Wednesday, January 21, 2009JOHNSON CITY –Protecting the nucleus of each cell and all of its vital genetic information is the responsibility of a group of proteins called Lamins. While these proteins develop into strong structures that support the nucleus walls (nuclear lamina), they also serve a function in supporting the machinery of DNA replication and gene expression.
In that latter role, a researcher at East Tennessee State University’s James H. Quillen College of Medicine is studying the connection between Lamins and premature and possibly the normal aging process.
“One type of lamins, called Lamin A, is uniquely produced from a larger immature form known as prelamin A” said Dr. Antonio Rusinol, an assistant professor of Biochemistry and Molecular Biology who is studying this process.
In the cell, Rusinol says that prelamin A is normally present in almost undetectable levels, but it does accumulate when cells become quiescent, which is the state of the cells when they are not dividing. The unregulated accumulation of immature forms of Lamin A has also been connected to genetic diseases such as Hutchinson-Gilford Progeria Syndrome (HGPS), or progeria, which is a rare condition characterized by premature and accelerated aging, and restrictive dermopathy (RD), a neonatal disease defined by an extreme tightness of the skin that prevents healthy formation.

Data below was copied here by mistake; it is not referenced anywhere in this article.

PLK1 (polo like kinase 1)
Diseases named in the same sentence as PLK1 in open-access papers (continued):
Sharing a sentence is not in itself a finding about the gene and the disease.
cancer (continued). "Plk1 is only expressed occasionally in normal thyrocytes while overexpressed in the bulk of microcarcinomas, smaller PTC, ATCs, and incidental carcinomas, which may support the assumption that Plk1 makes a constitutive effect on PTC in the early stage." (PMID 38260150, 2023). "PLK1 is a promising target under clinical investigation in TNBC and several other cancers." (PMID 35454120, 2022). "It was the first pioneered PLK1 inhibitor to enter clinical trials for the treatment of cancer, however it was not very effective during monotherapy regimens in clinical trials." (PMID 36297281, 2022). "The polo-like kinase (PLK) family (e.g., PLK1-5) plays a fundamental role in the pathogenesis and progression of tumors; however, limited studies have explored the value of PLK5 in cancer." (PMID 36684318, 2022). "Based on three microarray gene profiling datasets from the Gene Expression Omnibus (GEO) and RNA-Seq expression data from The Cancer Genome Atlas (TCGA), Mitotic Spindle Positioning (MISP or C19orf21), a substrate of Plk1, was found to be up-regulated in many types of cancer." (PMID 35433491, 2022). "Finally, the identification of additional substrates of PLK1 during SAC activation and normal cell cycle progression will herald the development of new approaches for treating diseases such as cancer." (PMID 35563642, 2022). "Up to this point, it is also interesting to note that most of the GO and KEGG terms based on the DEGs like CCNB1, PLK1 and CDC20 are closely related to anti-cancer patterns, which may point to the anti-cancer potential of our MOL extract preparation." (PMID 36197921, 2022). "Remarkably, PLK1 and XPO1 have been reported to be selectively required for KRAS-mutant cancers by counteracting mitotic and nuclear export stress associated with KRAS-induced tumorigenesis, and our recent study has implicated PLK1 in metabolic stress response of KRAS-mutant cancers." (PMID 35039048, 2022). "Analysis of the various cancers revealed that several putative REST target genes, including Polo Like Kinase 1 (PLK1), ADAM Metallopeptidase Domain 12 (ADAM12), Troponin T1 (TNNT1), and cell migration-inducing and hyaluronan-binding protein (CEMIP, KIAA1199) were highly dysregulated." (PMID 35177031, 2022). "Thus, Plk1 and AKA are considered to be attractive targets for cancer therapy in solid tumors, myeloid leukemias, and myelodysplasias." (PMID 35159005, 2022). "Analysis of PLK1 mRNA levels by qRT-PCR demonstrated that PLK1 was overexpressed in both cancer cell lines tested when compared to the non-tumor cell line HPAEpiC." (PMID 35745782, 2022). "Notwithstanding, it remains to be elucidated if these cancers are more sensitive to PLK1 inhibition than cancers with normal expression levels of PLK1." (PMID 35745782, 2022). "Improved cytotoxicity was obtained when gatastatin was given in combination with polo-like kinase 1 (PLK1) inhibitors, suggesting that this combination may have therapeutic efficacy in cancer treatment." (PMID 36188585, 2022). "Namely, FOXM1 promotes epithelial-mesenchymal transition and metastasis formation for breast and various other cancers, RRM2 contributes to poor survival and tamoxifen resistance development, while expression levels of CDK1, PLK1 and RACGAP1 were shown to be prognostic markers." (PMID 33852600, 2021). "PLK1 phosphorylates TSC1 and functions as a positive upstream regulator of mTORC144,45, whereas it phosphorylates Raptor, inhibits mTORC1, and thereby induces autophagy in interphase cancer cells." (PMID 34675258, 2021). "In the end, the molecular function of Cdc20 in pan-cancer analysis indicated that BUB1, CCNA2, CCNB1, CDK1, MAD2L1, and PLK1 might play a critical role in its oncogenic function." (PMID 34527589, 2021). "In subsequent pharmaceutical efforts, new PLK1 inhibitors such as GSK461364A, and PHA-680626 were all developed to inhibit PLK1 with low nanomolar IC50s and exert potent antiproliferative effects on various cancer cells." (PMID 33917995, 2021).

Life expectancy for HGPS patients is approximately 13 years, while RD is usually fatal around birth.
Outcomes of his work, Rusinol hopes, will increase the understanding of the mechanisms that relate prelamin A accumulation to cell quiescence while also shedding light on possible therapeutic approaches for patients with these diseases.
Rusinol’s research is being funded through a grant from the National Institutes of Health and ETSU’s Research Development Committee.